I was seven in the summer of 1988, when I went to a Free Mandela rally in London’s Hyde Park with my family. At the time, I didn’t know who he was or why I was there, likely having been lured with the promise of a popsicle. He slipped in and out of my consciousness in the ensuing years: my parents discussing his release from prison over dinner while I played with my food; a seventh-grade social studies class dedicated to South Africa after the monumental 1994 elections; glimpses of him on TV with presidents, in movie avatars played by Morgan Freeman, and even posing happily alongside the Spice Girls.
But this man’s efforts would be turn out to be instrumental in the course of my own life: 25 years later, in 2013, I was fortunate enough to move to the nation he sacrificed so much of himself for.
The night of Madiba’s death, I hit the streets of Cape Town to try to get a sense of what South Africans were feeling for an article I was reporting. Most people welcomed my questions and openly shared their memories from the past and fears about the future — “It’s like when your teacher leaves the classroom, we don’t know what’s going to happen to the country,” one woman said to me— but my last encounter was not so friendly. “An American, wanting to talk about Mandela, right now?” a young, well-dressed Indian guy exclaimed in disgust. “That’s not cool. What’s wrong with you? You can’t do that!”
My initial instinct, admittedly, was to tell him off. I am a recovering New Yorker, after all. But instead, I just apologized for offending him and moved on. People deal with grief in their own ways (his entailed partying at a posh bar, apparently), and perhaps he felt I was an outsider intruding on his nation’s private mourning?
Sure, it might not have been the wisest timing for me to unleash my American accent on the streets of Cape Town. But the exchange shook me up. What right did I, an interloper — and perhaps the worst kind: an American — have to inquire about Mandela, after all?
Since news of his passing broke just after midnight in South Africa, many of my new compatriots were already asleep. So that meant the outpouring of grief, the flowery homages, the tributes and tears, the RIP Mandela memes that instantaneously deluged my Facebook, Twitter, and Instagram feeds were overwhelmingly courtesy of my friends back in the U.S. While I’ve always rolled my eyes at the mass melee of woe one-upmanship that surrounds celebrity deaths, this time felt different. It seemed sincere, heartfelt. The truth is, Mandela was not just South Africa’s icon. He transcended boundaries and belonged to the world — or at least, the world was eager to claim him. His unique reconciliation approach, which led to an almost unprecedented, mostly peaceful transition, is a universal lesson, one that many others across the globe could do well to follow today.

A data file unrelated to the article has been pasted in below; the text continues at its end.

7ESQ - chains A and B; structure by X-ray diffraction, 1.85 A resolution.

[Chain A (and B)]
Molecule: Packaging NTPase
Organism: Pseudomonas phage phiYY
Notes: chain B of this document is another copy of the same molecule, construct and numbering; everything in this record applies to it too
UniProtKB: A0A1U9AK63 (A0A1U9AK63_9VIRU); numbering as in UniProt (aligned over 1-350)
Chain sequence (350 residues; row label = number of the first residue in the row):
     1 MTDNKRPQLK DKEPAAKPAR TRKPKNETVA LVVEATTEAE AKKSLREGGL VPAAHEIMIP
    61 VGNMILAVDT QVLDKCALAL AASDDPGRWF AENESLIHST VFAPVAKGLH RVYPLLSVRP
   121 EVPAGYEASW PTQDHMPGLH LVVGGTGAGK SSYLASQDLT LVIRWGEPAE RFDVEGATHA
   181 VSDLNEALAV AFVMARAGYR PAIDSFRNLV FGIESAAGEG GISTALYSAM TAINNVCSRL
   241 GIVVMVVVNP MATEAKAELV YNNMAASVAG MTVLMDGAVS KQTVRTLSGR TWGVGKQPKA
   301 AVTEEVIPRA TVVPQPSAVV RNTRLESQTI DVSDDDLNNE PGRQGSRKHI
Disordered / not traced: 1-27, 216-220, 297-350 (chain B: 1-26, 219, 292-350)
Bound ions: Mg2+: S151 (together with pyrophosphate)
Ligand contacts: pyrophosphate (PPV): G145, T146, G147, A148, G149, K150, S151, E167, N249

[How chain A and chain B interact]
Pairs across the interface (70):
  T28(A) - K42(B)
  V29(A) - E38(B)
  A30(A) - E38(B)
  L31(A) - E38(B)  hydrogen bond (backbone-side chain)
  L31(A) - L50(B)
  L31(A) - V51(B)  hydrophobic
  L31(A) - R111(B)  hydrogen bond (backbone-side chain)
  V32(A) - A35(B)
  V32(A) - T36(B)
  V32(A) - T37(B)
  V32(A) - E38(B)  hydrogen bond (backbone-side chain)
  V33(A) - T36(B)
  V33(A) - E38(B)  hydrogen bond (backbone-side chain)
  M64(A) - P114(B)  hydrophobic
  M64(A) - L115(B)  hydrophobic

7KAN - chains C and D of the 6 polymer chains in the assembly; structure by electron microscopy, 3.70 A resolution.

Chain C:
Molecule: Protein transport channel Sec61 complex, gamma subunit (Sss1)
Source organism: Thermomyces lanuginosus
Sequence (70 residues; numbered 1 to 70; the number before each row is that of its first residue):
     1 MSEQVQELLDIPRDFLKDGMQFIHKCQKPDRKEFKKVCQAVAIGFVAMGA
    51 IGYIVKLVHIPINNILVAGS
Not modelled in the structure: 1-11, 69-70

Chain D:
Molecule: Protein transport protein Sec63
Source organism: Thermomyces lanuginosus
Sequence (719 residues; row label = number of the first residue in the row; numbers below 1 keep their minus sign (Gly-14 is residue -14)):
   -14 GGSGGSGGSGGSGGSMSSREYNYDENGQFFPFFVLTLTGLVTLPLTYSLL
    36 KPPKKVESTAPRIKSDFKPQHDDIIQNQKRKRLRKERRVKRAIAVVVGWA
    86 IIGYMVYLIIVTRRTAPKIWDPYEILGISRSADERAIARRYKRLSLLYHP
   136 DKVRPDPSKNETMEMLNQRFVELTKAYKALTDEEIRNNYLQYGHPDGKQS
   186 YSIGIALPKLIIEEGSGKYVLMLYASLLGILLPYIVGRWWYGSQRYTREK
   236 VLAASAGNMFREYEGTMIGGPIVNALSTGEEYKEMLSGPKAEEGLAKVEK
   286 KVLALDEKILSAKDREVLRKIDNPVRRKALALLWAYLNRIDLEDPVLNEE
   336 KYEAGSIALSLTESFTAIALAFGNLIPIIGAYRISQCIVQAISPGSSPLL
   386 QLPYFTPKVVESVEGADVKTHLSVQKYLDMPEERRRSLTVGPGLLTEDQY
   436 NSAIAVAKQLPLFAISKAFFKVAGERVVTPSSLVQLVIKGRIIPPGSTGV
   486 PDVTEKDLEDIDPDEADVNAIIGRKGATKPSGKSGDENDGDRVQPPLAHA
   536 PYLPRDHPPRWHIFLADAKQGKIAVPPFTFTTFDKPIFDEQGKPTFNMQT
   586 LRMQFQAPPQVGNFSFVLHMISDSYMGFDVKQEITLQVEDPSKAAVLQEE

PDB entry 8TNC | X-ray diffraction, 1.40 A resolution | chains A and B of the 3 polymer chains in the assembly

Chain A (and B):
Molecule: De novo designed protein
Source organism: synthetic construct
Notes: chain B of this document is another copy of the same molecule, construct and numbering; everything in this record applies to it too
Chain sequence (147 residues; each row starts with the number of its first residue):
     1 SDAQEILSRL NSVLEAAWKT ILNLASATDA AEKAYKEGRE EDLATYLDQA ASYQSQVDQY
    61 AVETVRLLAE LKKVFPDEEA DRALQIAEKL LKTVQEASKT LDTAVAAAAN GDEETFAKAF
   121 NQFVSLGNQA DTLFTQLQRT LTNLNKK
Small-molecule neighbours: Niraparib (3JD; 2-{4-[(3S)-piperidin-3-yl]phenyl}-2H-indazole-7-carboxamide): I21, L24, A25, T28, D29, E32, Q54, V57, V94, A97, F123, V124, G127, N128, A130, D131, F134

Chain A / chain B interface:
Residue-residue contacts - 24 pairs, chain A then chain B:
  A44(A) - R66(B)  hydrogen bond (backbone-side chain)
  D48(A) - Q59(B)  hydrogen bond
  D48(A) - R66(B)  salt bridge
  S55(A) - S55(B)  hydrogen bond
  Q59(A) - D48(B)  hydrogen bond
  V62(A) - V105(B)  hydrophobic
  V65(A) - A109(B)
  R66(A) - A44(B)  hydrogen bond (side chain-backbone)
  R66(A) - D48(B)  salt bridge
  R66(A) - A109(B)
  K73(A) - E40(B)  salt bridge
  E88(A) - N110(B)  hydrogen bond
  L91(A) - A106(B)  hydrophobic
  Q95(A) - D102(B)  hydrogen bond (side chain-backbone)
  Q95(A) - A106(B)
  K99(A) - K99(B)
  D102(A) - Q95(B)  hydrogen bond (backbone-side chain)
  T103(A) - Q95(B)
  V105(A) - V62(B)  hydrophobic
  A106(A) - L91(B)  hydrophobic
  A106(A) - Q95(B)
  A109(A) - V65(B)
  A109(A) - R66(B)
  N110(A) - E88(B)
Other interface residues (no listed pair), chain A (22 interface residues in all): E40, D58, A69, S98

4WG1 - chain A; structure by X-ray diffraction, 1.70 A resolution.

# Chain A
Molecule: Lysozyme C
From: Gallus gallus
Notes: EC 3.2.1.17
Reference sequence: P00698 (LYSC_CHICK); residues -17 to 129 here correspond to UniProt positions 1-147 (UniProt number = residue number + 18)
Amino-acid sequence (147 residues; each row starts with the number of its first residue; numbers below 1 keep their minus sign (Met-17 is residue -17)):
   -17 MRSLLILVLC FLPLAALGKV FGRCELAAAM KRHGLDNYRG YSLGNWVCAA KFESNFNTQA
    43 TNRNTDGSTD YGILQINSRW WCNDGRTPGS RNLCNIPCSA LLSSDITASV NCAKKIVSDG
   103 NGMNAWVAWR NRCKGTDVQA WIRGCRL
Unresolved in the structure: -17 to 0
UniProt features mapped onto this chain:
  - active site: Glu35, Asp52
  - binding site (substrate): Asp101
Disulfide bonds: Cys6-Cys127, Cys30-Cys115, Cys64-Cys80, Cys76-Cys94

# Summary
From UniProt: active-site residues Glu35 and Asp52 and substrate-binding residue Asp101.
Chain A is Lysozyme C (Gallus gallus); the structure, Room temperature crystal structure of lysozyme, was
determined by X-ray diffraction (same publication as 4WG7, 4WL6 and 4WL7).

The next day I joined thousands of Capetonians at a service at City Hall, where Mandela had given his first address after being released from prison in 1990, feeling like a bit of an imposter for attempting to share in the nation’s collective grief. Did I really have a right, not only as an American but as someone who barely knew about South Africa before she came for an impromptu visit a year and a half ago, to mourn him? Till now, Mandela had existed on the periphery of my life. I’d visited his cell at Robben Island, and I’d seen South Africans commemorate his birthday every year by dedicating Mandela Day to community service. But I couldn’t begin to fathom the experiences or memories so many South Africans share, or the importance he holds in their lives. “When I came back from exile, I hated white people,” his former bodyguard, Sizwe Abrahams, told me. “Madiba taught me unconditional forgiveness, and compassion for other people.” Case in point: his wife, who was standing a few feet away from us, is a white Dutch woman. “Because of him, today, my children can go to a multiracial school,” he added. “I was always looking for Jesus, and I found in him a man who had the kind of values I was always told as a child about Jesus.”
Many others share Sizwe’s near-spiritual devotion to Mandela. “I’m not religious, but he almost attained a godlike status for me,” said Terry Thorne, who remembers watching Madiba’s speech when he was released from prison, as a six-year-old perched on her dad’s shoulders in the Grand Parade. “He was a figure of morality. With all of the shit going on lately [in South Africa’s political and economic circumstances], I’m sad because he was kind of a father figure — he kept people in check.”
A few days before his death, I watched the new movie Mandela: Long Walk to Freedom with my husband. I’m ashamed to admit that this primer was the most in-depth take on his life I’ve experienced so far. But in what would turn out to be his twilight days, I finally began comprehend the magnitude of what his life and struggles mean to so many millions of people. Everything around me is ultimately the result of his efforts. If it wasn’t for what he and his fellow revolutionaries achieved, my husband’s family would have been leading very different lives today. And if it wasn’t for Madiba, I wouldn’t be here in Cape Town, reaping the benefits of his sacrifices for this beautiful nation.
So yes, I think I do have the right to mourn Mandela as much as anyone else in South Africa. The only thing is, people here aren’t really mourning him in the first place. “In the States, in Europe, people seem sad, they’re crying,” said Terry. “But I don’t think we feel the same as others do. We’re celebrating his life.”
I’m honored to be here to be part of the celebrations. Like everyone else around me, I owe some part of my current existence to him, and I thank him for all he did. Hamba kahle, Madiba.
Exclusive footage of memorial in South Africa: